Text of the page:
Rhodes scientists turn off the green lightDate Released: Tue, 3 September 2013 15:10 +0200
Scientists at Rhodes University in Grahamstown have developed a simple dye that may hold the solution to pranksters who flash green lasers at aircraft, temporarily blinding the pilot and putting lives at risk.
Their product has potential for military and civilian aircraft. While there are goggles on the market that block green laser light, they are not ideal because they also block harmless green light from all other sources — including aircraft instruments.
There has been a steep rise in reports to the Civil Aviation Authority of pilots being "lasered" while landing aircraft, with more than 200 such incidents noted in the past year, according to the Council for Scientific and Industrial Research’s National Laser Centre principal Aletta Karsten.
Most of the laser attacks are carried out with small powerful lasers bought at hobby shops or over the internet, which are intended for stargazers to point out stellar constellations.
"They shine the laser at the aircraft when it comes in for landing. The chance of hitting a pilot in the eye is small, but scratches on the aircraft canopy scatter the light and it causes a big green flash that can blind the pilot for tens of seconds. I have heard of pilots still struggling to see after they land," said Dr Karsten.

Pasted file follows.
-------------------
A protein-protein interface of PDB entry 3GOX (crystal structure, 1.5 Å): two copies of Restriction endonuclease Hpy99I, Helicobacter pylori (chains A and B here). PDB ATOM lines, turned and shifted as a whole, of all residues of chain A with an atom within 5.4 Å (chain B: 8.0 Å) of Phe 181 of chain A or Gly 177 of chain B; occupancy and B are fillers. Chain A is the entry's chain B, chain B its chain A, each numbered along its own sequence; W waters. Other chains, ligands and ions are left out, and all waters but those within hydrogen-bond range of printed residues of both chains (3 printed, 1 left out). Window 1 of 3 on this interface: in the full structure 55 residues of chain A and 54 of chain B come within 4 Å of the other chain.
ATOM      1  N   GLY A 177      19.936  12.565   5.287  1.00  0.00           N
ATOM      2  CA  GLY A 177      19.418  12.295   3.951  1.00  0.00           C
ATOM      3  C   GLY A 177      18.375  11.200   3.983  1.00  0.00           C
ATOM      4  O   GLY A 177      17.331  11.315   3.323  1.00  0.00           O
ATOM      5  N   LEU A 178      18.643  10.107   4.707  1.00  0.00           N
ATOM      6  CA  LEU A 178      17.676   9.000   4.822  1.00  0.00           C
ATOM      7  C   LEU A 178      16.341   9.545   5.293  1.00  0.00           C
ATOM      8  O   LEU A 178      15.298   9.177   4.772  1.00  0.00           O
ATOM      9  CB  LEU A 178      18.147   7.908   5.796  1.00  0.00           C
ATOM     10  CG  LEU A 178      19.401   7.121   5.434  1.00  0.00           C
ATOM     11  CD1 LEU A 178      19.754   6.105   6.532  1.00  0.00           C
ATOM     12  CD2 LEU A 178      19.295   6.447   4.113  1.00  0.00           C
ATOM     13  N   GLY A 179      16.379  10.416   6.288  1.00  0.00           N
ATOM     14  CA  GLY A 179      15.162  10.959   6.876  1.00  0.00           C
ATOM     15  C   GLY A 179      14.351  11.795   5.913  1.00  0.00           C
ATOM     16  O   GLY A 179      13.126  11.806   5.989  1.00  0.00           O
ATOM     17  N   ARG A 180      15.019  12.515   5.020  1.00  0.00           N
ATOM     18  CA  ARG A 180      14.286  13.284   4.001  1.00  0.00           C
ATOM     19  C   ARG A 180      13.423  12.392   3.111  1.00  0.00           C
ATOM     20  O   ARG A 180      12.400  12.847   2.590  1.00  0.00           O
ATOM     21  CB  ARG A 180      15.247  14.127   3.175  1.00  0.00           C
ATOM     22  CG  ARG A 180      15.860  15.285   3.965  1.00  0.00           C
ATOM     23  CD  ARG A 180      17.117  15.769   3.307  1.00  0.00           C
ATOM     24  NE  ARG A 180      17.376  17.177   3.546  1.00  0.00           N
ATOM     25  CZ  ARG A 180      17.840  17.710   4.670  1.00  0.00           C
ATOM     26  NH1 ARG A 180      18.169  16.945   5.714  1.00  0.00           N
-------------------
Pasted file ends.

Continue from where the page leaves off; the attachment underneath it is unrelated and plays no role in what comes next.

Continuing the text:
Rhodes chemists are developing thin polymer films embedded with pthalocyanine dyes that block green laser light but allow other wavelengths to pass through, said holder of the medicinal chemistry and nanotechnology research chair Tebello Nyokong.
Phthalocyanine is an intensely blue-green-coloured aromatic compound widely used in dyeing.
A key characteristic of the Rhodes chemists’ film is that its green light-blocking properties are only activated when green laser light strikes the pthalocyanines, which means that most of the time it allows a pilot to see ordinary green light from instruments or signs on a runway. The idea is to apply the film to glasses or an aircraft’s cockpit canopy.
"We are chemists, so our job is nearly done. We have shown we can make thin films that protect pilots. Someone else needs to determine if it is (commercially) worthwhile," said Prof Nyokong.
Written by: Tamar Kahn
Picture credit: Thinkstock
- This article was published on Business Day.